He also reckons that, taking carbon budgets into account, we'd have to shrink the global economy by 10% a year to avoid more than two degrees of warming.  The economists, on the other hand, say that 4% is the most that can be contemplated, else global civilzation will collapse.

    I conclude from the foregoing argument that we either collapse global civilzation now in exchange for a habitable planet or we do nothing and collapse civilization later when the planet becomes barely habitable.  If the argument is valid, civilization collapses in both cases.

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  10. Driving By,

    We do not need to wait 75 years to start movng cities.  Already parts of New York and New Orleans have not been rebuilt.  Those people moved inalnd.  Miami Beach is currently spending hundreds of millions of dollars in a futile effort to hold back the sea.  They will eventually have to give up and move.  In Tampa Bay, where I live, $175 billion dollars of real estate is at risk from the next hurricane. 

    If the next major hurricane strikes Galveston (or any other major city at risk) the Federal Government will likely stop subsidizing insurance.  When that happens homes in the low areas will no longer be worth anything.   People will start to move.  Recently the New York Times claimed houses threatened by sea level rise have not increased as much in value as safer houses.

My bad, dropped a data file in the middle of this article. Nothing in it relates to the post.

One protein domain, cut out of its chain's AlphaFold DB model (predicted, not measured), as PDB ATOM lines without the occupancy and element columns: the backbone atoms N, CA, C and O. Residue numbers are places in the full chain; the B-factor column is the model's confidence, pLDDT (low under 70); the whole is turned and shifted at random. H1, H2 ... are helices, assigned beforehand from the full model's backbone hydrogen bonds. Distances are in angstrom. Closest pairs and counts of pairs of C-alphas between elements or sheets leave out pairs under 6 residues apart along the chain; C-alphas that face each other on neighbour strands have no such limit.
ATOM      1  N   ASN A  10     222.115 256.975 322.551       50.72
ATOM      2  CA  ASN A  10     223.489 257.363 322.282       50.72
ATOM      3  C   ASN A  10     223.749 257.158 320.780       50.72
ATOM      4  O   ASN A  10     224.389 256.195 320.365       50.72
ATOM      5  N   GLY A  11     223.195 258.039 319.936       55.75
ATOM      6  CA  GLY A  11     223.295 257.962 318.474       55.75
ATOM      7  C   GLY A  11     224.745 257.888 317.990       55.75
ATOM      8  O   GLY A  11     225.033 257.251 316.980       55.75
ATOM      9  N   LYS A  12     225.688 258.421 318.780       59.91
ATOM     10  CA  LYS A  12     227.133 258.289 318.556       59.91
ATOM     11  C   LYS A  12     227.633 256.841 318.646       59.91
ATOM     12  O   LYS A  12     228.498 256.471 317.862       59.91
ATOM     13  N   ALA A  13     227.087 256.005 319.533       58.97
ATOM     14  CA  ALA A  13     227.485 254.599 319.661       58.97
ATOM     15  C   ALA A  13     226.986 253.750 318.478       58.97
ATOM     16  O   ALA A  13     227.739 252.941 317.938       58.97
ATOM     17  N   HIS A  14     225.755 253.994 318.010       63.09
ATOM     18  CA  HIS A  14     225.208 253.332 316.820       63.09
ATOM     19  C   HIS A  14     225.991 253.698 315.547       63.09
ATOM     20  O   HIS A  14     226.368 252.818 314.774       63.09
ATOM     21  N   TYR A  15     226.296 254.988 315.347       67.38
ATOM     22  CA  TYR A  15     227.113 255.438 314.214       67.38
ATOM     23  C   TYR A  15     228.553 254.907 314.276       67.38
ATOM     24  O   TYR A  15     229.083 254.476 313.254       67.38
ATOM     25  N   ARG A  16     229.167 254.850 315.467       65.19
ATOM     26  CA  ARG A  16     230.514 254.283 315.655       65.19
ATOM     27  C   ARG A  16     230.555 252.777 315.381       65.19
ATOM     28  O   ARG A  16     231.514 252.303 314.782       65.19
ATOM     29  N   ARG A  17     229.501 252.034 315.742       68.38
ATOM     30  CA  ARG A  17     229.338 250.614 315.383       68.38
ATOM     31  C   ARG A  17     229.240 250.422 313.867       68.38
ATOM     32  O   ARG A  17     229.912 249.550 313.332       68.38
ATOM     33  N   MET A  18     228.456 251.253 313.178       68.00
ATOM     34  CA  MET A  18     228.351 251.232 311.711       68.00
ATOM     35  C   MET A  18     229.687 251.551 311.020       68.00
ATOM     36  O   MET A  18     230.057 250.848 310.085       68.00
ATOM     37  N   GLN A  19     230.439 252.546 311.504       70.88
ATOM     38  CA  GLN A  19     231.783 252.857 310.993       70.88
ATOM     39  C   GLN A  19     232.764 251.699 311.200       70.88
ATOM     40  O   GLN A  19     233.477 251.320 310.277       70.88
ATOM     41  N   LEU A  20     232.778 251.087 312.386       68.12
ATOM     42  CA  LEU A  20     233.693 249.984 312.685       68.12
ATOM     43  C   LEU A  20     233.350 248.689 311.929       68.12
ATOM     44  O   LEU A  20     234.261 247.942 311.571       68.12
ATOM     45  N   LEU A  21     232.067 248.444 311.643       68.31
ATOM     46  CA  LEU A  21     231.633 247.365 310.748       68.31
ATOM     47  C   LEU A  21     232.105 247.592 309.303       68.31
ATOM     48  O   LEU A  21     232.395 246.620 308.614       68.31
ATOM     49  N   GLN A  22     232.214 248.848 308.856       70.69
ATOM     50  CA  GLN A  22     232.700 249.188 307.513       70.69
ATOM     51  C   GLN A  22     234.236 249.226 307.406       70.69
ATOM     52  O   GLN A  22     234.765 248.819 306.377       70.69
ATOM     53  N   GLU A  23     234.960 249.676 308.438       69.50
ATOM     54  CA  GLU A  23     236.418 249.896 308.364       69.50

This Zillow report claims 1.9 million homes in the USA will be flooded by 6 feet of sea level rise.   On the East Coast a substantial number of those would be flooded in a big storm now.  When investors realize the risks they are taking what will happen to the coastal housing market?  A hurricane does not have to strike me, if Fort Lauderdale gets hit (39,000 homes at risk from 6 feet of flooding, a big hurricane can have over ten feet of storm tide) our insurance will go up.

    I am 58 but I expect to see coastal property values tank in my lifetime.

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  11. Further to my comment @9, I note that Kevin Anderson has been giving variations and updates of the same lecture for some years now.  The relevant quotation for my comment is as follows:

    "There is a widespread view that 4oC is incompatible with an organized global community, is beyond adaptation, is devastating to eco-systems, and is unlikely to be stable."  Such warming is therefore to be avoided "at all costs".

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  12. An additional thought on Kevin Anderson's lectures is that the shrinkage of 10% per year is in emissions.  I have assumed that this equates to a similar shrinkage in economic activity — of the traditional type.  My assumption might not be correct.

    On the other hand, there really is a conflict between the 10% and 4% reductions.  We need 10% to avoid 2o of warming, but the economists say we can't do more than 4%.  Unfortunately 4% is not good enough — my understanding is that it is likely to lead to the dreaded 4o of warming.